Pharmacists to be allowed to administer flu vaccine

Eric McCarthy
Published on April 8, 2014

STRATFORD -- The executive director of the Prince Edward Island Pharmacists Association, Erin MacKenzie, estimates two-thirds of the pharmacists in this province are already certified to administer the flu vaccine. 

They’ve been upgrading their training while waiting for the P.E.I. government to respond to their lobby effort.

On Tuesday, provincial treasurer Wes Sheridan demonstrated his government has listened to the pharmacy group requests. In delivering the 2014 provincial budget Sheridan announced that legislation will be changed to allow pharmacists to deliver the vaccine. 

MacKenzie said her estimate on the number of P.E.I. pharmacists already certified is based on a survey she conducted about a month ago. “We hoped this was coming, so we wanted to be prepared when it did come,” she said.

 “Once the legislation is in place to enable it, pharmacists are ready to go. We’re quite excited about that,” the executive director added.

Because of media attention on pharmacists in the other Maritime Provinces being certified and able to administer the flu vaccine, MacKenzie said many patients have been approaching Island pharmacists over the past two years requesting the flu shot.

“You know, even though we were certified to inject, we had to tell people, ‘Sorry, we’re not allowed to yet,’” she reflected.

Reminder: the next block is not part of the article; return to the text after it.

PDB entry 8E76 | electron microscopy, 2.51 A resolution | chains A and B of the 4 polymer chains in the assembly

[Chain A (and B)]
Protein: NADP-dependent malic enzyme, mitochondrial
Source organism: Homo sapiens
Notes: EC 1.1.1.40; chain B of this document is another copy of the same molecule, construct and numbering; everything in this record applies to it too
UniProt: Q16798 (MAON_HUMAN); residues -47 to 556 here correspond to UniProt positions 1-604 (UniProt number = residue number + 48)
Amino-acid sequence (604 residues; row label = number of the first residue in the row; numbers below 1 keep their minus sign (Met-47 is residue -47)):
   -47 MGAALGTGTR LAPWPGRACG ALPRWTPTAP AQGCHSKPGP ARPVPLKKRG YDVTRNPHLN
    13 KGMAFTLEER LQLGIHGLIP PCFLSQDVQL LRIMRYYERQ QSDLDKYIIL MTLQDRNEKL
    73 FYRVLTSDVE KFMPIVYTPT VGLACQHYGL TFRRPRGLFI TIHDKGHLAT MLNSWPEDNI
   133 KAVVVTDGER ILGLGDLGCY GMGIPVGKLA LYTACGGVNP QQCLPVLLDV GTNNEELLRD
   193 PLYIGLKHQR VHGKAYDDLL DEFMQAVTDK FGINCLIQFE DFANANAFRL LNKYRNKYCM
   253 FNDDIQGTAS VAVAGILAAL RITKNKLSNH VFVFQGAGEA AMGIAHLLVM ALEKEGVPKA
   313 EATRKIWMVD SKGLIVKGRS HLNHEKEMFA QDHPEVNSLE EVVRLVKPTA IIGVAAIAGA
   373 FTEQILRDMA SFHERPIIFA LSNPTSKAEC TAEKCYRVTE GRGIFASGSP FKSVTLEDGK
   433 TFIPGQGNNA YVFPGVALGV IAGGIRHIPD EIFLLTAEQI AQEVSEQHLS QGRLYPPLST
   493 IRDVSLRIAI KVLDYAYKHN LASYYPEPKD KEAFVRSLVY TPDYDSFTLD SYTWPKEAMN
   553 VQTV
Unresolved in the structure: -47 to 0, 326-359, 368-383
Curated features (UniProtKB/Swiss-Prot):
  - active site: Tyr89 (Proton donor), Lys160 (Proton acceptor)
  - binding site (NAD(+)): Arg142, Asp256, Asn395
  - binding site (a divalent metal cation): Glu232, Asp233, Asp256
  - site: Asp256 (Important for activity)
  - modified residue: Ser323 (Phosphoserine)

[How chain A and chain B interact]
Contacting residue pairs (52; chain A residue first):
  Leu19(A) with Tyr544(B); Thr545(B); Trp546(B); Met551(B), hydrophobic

“Certainly, this is part of a service that pharmacists have been anxious to do as part of patient care, and making sure the recommendations we give to people: ‘(like) you’re at high risk of complications from influenza so we do strongly recommend that you get the flu shot.’ So it would be nice to be able to administer at that point rather than just recommend and hope that the patient follows up with their physician or can get an appointment to get in and get a flu shot themselves,” MacKenzie explained.

She admitted pharmacists are hoping to get approval to deliver other vaccines, like the travel vaccines for Hepatitis B and Hepatitis A. She said that would be more convenient for the patient as it would help ensure the vaccine is maintained at the proper temperature from the manufacturer right through to administration. “It makes sense on a lot of levels,” she said.

MacKenzie suggested there are still details to be worked out including how pharmacists would be reimbursed for the service, although she anticipates it would be in line with what patients pay at flu clinics.